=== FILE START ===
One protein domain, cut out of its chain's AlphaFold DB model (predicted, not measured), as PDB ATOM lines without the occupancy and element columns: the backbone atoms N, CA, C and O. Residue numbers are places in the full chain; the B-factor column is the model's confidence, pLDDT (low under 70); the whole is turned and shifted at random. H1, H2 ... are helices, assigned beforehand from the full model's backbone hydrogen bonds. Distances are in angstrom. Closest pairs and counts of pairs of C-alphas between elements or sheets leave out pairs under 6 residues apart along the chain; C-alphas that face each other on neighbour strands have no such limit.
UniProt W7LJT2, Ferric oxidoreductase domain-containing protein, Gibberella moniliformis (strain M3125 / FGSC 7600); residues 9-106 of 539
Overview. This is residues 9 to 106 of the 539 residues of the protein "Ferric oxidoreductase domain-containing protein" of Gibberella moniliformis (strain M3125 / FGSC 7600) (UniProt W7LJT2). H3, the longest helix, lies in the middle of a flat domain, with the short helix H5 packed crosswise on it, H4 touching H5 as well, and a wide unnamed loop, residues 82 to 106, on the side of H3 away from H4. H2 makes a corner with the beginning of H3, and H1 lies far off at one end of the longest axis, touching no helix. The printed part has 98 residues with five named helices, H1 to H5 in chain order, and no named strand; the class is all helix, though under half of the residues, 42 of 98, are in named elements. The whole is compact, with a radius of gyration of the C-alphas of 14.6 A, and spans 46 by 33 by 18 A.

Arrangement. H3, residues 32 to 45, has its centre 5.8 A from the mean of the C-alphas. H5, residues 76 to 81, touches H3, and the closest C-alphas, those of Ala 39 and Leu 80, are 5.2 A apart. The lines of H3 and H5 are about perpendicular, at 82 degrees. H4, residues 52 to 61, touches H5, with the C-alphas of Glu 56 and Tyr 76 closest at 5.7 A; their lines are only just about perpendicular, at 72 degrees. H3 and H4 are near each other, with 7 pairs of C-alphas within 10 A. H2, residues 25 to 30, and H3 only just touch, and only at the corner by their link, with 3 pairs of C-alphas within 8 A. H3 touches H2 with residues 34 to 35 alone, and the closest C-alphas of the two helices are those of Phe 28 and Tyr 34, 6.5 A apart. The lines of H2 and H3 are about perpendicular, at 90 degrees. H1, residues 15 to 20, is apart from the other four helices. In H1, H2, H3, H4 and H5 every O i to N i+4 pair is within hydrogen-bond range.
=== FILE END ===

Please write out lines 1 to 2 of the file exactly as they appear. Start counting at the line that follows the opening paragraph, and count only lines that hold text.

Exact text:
UniProt W7LJT2, Ferric oxidoreductase domain-containing protein, Gibberella moniliformis (strain M3125 / FGSC 7600); residues 9-106 of 539
Overview. This is residues 9 to 106 of the 539 residues of the protein "Ferric oxidoreductase domain-containing protein" of Gibberella moniliformis (strain M3125 / FGSC 7600) (UniProt W7LJT2). H3, the longest helix, lies in the middle of a flat domain, with the short helix H5 packed crosswise on it, H4 touching H5 as well, and a wide unnamed loop, residues 82 to 106, on the side of H3 away from H4. H2 makes a corner with the beginning of H3, and H1 lies far off at one end of the longest axis, touching no helix. The printed part has 98 residues with five named helices, H1 to H5 in chain order, and no named strand; the class is all helix, though under half of the residues, 42 of 98, are in named elements. The whole is compact, with a radius of gyration of the C-alphas of 14.6 A, and spans 46 by 33 by 18 A.